A Mobile Strategy for America's Eating Problem

Rather than going hungry, millions of Americans are turning to calorie-dense fast food that won't break the bank. But programs that bring affordable, wholesome foods to neighborhoods that crave them are popping up everywhere.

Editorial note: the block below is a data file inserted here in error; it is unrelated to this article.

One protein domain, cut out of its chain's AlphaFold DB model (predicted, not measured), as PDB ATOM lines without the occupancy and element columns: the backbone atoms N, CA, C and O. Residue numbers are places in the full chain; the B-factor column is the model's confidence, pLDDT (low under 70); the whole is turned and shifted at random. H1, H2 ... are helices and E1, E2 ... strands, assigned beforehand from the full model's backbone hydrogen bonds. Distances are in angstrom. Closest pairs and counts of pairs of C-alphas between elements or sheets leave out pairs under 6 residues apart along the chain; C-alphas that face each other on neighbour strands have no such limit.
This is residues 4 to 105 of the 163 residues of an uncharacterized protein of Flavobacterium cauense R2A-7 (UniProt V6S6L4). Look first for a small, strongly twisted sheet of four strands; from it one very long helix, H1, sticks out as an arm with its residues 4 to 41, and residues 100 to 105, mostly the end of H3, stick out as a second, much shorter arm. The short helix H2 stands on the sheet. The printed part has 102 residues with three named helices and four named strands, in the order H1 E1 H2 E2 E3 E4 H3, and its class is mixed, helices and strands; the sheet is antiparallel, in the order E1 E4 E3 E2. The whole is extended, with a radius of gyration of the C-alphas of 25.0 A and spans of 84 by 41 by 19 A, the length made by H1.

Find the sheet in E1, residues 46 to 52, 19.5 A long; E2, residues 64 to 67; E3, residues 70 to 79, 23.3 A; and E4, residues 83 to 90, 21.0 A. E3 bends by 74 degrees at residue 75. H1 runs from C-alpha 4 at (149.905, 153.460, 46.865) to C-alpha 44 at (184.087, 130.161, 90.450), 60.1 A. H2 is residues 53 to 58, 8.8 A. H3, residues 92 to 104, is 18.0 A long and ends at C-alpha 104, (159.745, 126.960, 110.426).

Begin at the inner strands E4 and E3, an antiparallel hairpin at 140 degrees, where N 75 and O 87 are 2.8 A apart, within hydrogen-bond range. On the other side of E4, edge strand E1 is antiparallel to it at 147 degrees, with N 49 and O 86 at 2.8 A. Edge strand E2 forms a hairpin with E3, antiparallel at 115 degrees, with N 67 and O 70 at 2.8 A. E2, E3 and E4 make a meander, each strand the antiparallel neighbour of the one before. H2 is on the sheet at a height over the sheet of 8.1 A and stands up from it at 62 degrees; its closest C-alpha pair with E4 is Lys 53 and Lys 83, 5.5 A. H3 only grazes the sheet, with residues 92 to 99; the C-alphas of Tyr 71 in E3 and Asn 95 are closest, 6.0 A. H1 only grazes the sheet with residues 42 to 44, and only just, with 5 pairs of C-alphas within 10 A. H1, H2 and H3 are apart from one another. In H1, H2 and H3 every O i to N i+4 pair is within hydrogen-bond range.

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Last week, Michelle Obama, together with national retailers SuperValu, Walgreens and Walmart, committed to bringing fresh fruits, vegetables and other nutritious foods to areas that have little or no access to healthy foods. Within this new and bold partnership, these retailers and policy makers are working together to build and expand 1,500 stores in the next five years. There's an appetite for a variety of initiatives that will work against expanding American waistlines, especially in our cities. At a time when the federal budget is about to be slashed, there are partnership opportunities where private donors can help supplement public funds. From Aspen to New York and Madison to New Orleans, cities around the country are listening to and engaging in discussions about food access, nutrition-related health problems and how to get fresh produce into urban areas where the main source of food is fast and unhealthy. The food problem in our country is a double-edged sword: on the one hand, 72.5 million Americans are obese and over $146 billion is spent annually on obesity-related health costs. By 2020, this number will rise to $343 billion. Yet, according to the nonprofit Feeding America, one in six people don't have enough to eat. The Wall Street Journal recently reported that 44.2 million Americans (14.3% of the population) use food stamps. Rather than going hungry, millions of Americans are turning to calorie-dense fast food that won't break the bank. Our nation's most underserved areas are swamped with processed, high-fat and nutritionally lacking choices for breakfast, lunch and dinner. These communities are literally starving for affordable produce that will offer a healthier option. Think about it -- if you are hungry and have a dollar to spend, are you going to buy a hamburger or a bruised banana, when you might have to walk much farther to find the banana? Our struggling economy has only exacerbated this problem. As unemployment continues to hold steady in this country at 9.2 percent, thousands of New Yorkers are turning to food banks and soup kitchens, and increasing pressure on infrastructure, non-profits and the government to feed a city of millions. People have less money, the city has less to give and there are fewer fruits and vegetables available to provide critical nutrients to children and adults alike. But programs that bring affordable, wholesome foods to neighborhoods that crave them are popping up everywhere and creating jobs along the way. According to the organizations involved, with the development of more SuperValus, Walgreens and Walmarts, there will be tens of thousands of jobs created to build and operate these stores. Three years ago, New York City invested in one such strategy called the NYC Green Cart program, the New York City Department of Health and Mental Hygiene's mobile produce vending initiative. Since that time, over 400 carts loaded with fruits and vegetables have rolled out to areas that previously had very little access to fresh and healthy foods. This program aims to take advantage of the street cart culture of this city to bring produce into these communities, while encouraging entrepreneurship, with each vendor owning and operating their individual carts. Of course, there have also been many challenges to increasing food access in some of the world's largest urban centers. A lack of knowledge about how to use the produce to create an appealing and filling dish is a real problem that must be addressed. With many families on food stamps, we must look at incorporating EBT readers, which function as a debit card for food stamps, into the street vending model. There's also the issue of feisty competition between local shops, big box retail and the pushcart venders. Most frustrating of all, it can take 20 years or longer for a healthy diet to make a dent in the obesity statistics, and we can't yet show that putting fruits and vegetables on a neighborhood corner means that the community will eat fewer fried foods and cheeseburgers. What we can say is that we're learning as we go. The Green Carts are not a silver bullet. It is just one, local strategy for addressing a nationwide challenge and should serve as a template, one that can be molded to fit the culture unique to other American cities. Whether we look at adding more fruits and vegetables to Philadelphia's soup kitchens, or work on bringing cheaper farmer's markets to the streets of Chicago, every additional apple in the hand of a child is a success. With small movements like this, we can increase the number of fruits and vegetables available on our streets, demonstrate the importance of a healthy body and mind as a precursor to a happy and successful life, and showcase U.S. inner cities as the example of a leaner tomorrow. Laurie M. Tisch is president of the Laurie M. Tisch Illumination Fund, a charitable enterprise that builds on a longstanding commitment to enable more New Yorkers to take advantage of the rich opportunities that the city has to offer.

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